Dr. Lucja Frey. Wydawnictwo Lekarskie PZWL
Lucja Frey was born in Lvov on November 3, 1889. After finishing high school, she studied at the University of Lvov, and graduated with an undergraduate degree in mathematics from the philosophy department. Frey received her medical degree in 1913. According to her colleagues, Frey was shy and very industrious. It is not known where she received her specialist training as a neurologist. On June 3, 1923, she passed her medical boards in Warsaw. Two months later she received world recognition through the publication in Revue Neurologique of her research into a rare condition, though she was not yet licensed to practice as a neurologist.
The syndrome that Frey described involves an injury to the parotid gland in the face. The injury results in the rerouting of fibers affecting the sweat glands. When afflicted individuals are exposed to either the smell or taste of food, they sweat rather than salivate. Although Frey called the phenomenon “auriculotemporal nerve syndrome” or “facial gustatory sweating,” the medical community now refers to the condition as “Frey’s syndrome.”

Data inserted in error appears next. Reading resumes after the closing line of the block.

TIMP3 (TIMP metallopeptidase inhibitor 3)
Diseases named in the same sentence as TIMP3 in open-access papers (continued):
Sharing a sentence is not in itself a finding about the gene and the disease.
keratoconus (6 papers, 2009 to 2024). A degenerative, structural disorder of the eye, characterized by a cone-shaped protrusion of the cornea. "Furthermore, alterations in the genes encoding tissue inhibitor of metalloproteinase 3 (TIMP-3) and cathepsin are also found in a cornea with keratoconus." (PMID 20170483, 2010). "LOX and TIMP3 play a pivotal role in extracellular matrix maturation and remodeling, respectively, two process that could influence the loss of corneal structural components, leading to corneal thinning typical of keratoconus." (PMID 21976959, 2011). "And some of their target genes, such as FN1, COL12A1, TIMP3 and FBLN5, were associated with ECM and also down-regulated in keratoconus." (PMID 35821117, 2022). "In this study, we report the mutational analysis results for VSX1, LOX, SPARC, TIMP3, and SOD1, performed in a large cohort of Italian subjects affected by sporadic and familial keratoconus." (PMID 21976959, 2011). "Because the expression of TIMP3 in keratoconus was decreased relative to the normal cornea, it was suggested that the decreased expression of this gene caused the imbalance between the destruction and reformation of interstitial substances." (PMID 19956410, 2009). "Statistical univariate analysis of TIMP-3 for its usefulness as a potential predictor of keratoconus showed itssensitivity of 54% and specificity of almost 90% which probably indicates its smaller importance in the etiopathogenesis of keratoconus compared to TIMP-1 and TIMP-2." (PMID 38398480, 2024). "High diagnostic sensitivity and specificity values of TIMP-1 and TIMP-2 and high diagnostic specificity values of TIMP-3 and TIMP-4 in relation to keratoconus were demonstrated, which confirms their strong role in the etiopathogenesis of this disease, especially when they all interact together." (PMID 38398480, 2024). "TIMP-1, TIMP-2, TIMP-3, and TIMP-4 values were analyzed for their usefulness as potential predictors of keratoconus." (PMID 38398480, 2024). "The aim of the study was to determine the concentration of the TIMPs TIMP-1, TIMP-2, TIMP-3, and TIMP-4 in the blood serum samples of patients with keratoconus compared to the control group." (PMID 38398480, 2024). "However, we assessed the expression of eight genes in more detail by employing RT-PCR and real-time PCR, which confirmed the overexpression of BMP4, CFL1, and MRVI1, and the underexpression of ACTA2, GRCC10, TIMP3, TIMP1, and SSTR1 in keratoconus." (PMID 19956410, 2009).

Frey published her findings while serving as the Senior Assistant in the Neurology Clinic at the University of Warsaw. She worked there from 1921 to 1928 under Dr. Kazimierz Orzechowski, who died during the Holocaust. During this period, Frey published important works on the mapping of the human brain, degenerative diseases of the joints, and brain aneurysms. Little is known of her medical career from 1928 to 1935; however, by 1936 Frey was working at the prestigious Jewish Hospital on Rappaporta Street in Lvov.
Renowned scientist and researcher into a medical condition that bears her name.